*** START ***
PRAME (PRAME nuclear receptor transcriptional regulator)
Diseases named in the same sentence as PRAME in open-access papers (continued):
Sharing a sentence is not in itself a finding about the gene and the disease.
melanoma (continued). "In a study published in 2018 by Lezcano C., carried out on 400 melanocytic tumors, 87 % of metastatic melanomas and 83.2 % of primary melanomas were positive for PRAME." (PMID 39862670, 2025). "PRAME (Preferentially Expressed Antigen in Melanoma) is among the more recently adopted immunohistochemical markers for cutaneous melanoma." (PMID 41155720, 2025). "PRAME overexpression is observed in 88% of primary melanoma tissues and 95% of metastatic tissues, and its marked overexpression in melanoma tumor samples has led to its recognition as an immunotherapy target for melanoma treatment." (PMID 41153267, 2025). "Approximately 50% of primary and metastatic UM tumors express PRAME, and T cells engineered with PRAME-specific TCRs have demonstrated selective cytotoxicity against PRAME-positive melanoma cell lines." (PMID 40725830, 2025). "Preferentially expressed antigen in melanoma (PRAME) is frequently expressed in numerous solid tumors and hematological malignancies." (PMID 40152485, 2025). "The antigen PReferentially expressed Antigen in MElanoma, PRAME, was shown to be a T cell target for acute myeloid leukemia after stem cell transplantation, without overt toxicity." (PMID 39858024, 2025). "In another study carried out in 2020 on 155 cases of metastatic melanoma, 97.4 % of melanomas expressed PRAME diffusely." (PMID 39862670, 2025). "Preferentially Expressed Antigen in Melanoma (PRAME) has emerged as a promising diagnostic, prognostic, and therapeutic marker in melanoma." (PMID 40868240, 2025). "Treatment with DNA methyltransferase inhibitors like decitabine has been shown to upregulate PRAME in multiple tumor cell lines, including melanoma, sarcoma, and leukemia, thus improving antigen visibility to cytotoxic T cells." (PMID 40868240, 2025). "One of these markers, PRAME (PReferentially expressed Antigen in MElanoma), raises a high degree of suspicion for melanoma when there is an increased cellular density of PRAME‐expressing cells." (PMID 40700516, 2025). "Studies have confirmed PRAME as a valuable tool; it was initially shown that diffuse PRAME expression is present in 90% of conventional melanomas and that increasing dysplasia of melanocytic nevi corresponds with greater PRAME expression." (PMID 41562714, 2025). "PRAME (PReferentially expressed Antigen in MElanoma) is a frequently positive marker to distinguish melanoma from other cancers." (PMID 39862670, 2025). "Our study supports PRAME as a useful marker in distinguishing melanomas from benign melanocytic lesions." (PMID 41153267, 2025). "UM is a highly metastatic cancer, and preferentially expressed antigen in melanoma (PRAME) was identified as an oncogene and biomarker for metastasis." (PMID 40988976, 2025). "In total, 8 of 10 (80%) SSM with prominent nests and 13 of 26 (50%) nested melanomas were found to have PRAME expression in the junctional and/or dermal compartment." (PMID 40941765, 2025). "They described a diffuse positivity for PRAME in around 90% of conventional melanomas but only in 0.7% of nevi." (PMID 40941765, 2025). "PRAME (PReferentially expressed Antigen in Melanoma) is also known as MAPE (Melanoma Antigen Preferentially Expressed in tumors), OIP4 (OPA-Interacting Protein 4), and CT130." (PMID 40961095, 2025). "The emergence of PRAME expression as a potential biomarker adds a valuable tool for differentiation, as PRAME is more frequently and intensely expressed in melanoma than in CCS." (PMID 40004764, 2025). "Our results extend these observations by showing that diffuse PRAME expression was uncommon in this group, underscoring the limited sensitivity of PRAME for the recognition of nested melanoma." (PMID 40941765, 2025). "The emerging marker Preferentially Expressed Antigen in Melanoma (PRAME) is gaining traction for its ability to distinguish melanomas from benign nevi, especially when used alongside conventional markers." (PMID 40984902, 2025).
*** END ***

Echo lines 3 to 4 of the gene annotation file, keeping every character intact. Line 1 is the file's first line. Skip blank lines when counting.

Sharing a sentence is not in itself a finding about the gene and the disease.
melanoma (continued). "In a study published in 2018 by Lezcano C., carried out on 400 melanocytic tumors, 87 % of metastatic melanomas and 83.2 % of primary melanomas were positive for PRAME." (PMID 39862670, 2025). "PRAME (Preferentially Expressed Antigen in Melanoma) is among the more recently adopted immunohistochemical markers for cutaneous melanoma." (PMID 41155720, 2025). "PRAME overexpression is observed in 88% of primary melanoma tissues and 95% of metastatic tissues, and its marked overexpression in melanoma tumor samples has led to its recognition as an immunotherapy target for melanoma treatment." (PMID 41153267, 2025). "Approximately 50% of primary and metastatic UM tumors express PRAME, and T cells engineered with PRAME-specific TCRs have demonstrated selective cytotoxicity against PRAME-positive melanoma cell lines." (PMID 40725830, 2025). "Preferentially expressed antigen in melanoma (PRAME) is frequently expressed in numerous solid tumors and hematological malignancies." (PMID 40152485, 2025). "The antigen PReferentially expressed Antigen in MElanoma, PRAME, was shown to be a T cell target for acute myeloid leukemia after stem cell transplantation, without overt toxicity." (PMID 39858024, 2025). "In another study carried out in 2020 on 155 cases of metastatic melanoma, 97.4 % of melanomas expressed PRAME diffusely." (PMID 39862670, 2025). "Preferentially Expressed Antigen in Melanoma (PRAME) has emerged as a promising diagnostic, prognostic, and therapeutic marker in melanoma." (PMID 40868240, 2025). "Treatment with DNA methyltransferase inhibitors like decitabine has been shown to upregulate PRAME in multiple tumor cell lines, including melanoma, sarcoma, and leukemia, thus improving antigen visibility to cytotoxic T cells." (PMID 40868240, 2025). "One of these markers, PRAME (PReferentially expressed Antigen in MElanoma), raises a high degree of suspicion for melanoma when there is an increased cellular density of PRAME‐expressing cells." (PMID 40700516, 2025). "Studies have confirmed PRAME as a valuable tool; it was initially shown that diffuse PRAME expression is present in 90% of conventional melanomas and that increasing dysplasia of melanocytic nevi corresponds with greater PRAME expression." (PMID 41562714, 2025). "PRAME (PReferentially expressed Antigen in MElanoma) is a frequently positive marker to distinguish melanoma from other cancers." (PMID 39862670, 2025). "Our study supports PRAME as a useful marker in distinguishing melanomas from benign melanocytic lesions." (PMID 41153267, 2025). "UM is a highly metastatic cancer, and preferentially expressed antigen in melanoma (PRAME) was identified as an oncogene and biomarker for metastasis." (PMID 40988976, 2025). "In total, 8 of 10 (80%) SSM with prominent nests and 13 of 26 (50%) nested melanomas were found to have PRAME expression in the junctional and/or dermal compartment." (PMID 40941765, 2025). "They described a diffuse positivity for PRAME in around 90% of conventional melanomas but only in 0.7% of nevi." (PMID 40941765, 2025). "PRAME (PReferentially expressed Antigen in Melanoma) is also known as MAPE (Melanoma Antigen Preferentially Expressed in tumors), OIP4 (OPA-Interacting Protein 4), and CT130." (PMID 40961095, 2025). "The emergence of PRAME expression as a potential biomarker adds a valuable tool for differentiation, as PRAME is more frequently and intensely expressed in melanoma than in CCS." (PMID 40004764, 2025). "Our results extend these observations by showing that diffuse PRAME expression was uncommon in this group, underscoring the limited sensitivity of PRAME for the recognition of nested melanoma." (PMID 40941765, 2025). "The emerging marker Preferentially Expressed Antigen in Melanoma (PRAME) is gaining traction for its ability to distinguish melanomas from benign nevi, especially when used alongside conventional markers." (PMID 40984902, 2025).